COPENHAGEN, Denmark (AP) — Princess Märtha Louise, the daughter of Norway’s King Harald, said Tuesday she no longer will officially represent the Norwegian royal house following “many questions relating to me and my fiancé's role.”
The 50-year-old princess, who is fourth in line to the Norwegian throne, got engaged in June to Durek Verrett, an American who describes himself as a shaman and a healer on his website.
At least one foundation for which Märtha Louise served as a patron subsequently ended its connection with the princess.
“I have decided that at the present time I will no longer carry out official duties for the royal household,” she said in a statement issued by the palace, adding that the decision was made in coordination with her parents “to create peace around the royal household.”
The princess will retain her title, but the palace said she informed the organizations where she still served as patron that she was relinquishing the role, which provided a framework for her official duties.
Norwegian media have accused Märtha Louise and Verrett of allegedly using her royal title for commercial gain along with promoting alternative health care methods.
The palace statement said the couple would “clarify the distinction between their own activities and the royal household” and will not use the title of princess or refer to royals in social media or commercial activity.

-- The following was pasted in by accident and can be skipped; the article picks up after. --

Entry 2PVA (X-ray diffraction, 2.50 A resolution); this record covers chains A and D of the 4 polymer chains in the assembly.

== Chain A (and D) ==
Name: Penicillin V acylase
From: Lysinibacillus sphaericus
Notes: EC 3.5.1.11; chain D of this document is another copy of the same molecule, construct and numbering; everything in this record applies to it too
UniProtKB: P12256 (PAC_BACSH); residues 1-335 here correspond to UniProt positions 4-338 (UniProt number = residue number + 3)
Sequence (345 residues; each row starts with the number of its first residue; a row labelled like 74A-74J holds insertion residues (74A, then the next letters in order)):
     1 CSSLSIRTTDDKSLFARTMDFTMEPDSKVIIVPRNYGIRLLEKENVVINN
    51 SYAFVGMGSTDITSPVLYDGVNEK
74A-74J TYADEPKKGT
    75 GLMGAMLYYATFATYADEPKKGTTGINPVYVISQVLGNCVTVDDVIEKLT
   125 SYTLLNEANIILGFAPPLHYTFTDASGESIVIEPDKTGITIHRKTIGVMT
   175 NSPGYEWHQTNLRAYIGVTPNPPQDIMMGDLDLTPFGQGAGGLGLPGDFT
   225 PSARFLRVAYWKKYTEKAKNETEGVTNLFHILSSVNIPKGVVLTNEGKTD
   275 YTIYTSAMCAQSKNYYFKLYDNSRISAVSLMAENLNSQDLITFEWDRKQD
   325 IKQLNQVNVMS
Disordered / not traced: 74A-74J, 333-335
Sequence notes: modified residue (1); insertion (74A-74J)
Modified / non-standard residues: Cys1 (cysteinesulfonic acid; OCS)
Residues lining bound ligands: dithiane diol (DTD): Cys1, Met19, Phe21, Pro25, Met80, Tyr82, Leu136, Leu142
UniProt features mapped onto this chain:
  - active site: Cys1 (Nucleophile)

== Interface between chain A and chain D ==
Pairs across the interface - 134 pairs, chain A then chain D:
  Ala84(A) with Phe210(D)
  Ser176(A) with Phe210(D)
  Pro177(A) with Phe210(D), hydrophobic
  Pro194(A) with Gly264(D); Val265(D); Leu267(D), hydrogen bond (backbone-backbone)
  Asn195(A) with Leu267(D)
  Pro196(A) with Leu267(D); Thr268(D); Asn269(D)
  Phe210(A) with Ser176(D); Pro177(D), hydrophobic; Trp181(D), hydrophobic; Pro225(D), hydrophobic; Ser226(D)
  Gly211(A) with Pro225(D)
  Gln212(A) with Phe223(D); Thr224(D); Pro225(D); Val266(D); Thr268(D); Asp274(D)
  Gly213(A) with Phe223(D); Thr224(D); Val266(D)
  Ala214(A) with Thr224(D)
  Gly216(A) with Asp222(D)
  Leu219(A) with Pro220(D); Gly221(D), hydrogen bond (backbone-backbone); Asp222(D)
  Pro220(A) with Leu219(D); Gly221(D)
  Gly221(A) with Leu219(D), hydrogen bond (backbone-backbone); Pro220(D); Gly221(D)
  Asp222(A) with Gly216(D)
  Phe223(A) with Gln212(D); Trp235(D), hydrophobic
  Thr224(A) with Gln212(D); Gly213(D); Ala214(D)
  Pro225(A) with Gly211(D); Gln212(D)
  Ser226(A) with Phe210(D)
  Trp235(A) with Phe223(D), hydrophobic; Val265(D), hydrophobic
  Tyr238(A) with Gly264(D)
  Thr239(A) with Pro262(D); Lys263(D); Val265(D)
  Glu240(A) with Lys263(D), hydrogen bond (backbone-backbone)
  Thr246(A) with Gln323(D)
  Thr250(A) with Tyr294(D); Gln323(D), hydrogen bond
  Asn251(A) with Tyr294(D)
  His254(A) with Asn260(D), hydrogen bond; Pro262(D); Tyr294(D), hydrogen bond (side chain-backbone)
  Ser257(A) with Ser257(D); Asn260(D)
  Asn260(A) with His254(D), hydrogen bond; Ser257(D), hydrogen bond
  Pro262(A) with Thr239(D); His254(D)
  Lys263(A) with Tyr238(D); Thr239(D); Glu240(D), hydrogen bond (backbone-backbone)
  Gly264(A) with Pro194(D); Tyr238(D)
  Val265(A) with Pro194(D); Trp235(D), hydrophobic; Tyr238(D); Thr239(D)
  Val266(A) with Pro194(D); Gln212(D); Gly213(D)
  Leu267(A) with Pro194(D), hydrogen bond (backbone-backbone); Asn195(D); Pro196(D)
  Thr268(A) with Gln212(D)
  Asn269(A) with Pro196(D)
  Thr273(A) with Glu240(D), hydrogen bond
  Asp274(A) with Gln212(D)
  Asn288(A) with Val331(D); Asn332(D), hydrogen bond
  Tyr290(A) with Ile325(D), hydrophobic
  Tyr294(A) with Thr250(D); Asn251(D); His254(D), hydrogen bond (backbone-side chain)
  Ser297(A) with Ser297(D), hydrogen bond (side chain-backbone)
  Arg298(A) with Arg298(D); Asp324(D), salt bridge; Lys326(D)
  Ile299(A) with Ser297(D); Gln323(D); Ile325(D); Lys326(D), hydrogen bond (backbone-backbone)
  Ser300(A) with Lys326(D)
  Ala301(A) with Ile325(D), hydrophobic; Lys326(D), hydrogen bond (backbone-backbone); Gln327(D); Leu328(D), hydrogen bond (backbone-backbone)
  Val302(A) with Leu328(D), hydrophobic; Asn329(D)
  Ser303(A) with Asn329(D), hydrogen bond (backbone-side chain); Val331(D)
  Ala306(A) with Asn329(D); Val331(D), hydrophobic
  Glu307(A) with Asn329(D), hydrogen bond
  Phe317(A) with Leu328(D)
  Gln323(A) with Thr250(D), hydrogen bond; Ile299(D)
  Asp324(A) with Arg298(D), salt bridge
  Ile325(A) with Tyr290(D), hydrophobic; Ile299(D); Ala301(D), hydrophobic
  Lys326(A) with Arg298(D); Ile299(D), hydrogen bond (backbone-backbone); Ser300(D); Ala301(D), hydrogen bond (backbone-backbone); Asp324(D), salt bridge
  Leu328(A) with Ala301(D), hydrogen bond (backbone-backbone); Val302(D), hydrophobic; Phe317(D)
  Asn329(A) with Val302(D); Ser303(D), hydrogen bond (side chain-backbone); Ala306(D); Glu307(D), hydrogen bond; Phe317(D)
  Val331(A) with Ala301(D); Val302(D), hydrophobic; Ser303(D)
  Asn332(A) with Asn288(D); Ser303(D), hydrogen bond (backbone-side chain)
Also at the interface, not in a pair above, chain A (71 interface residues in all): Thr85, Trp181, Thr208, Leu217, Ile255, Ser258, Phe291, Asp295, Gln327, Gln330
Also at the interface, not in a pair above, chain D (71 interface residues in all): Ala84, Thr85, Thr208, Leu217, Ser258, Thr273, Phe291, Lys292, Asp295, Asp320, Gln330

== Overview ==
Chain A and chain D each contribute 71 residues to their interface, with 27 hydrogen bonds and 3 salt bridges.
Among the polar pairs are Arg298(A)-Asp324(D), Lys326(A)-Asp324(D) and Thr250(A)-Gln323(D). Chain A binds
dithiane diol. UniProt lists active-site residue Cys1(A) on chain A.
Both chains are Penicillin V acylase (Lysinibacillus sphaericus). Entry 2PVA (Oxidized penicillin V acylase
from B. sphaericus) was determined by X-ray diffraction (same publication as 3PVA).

Verrett will not have a title or represent Norway’s royal house when he and Märtha Louise marry, according to the statement. The pair, who have been together since May 2019, according to Norwegian media, will attend family-related occasions and events where it is a tradition for royals to participate.
Märtha Louise has three daughters from her first marriage, which ended in 2016. According to Norwegian media, she plans to relocate to California with them.
Alongside her royal duties, the princess has written books in which she claimed to have contact with angels.
Her older brother, Crown Prince Haakon, is the heir to the throne.
A poll published by Norway’s Dagbladet newspaper last month had 68% of respondents saying they wanted to keep the monarchy. When Norwegian broadcaster NRK asked the same question in 2017, support for the royal house stood at 81%.
The Associated Press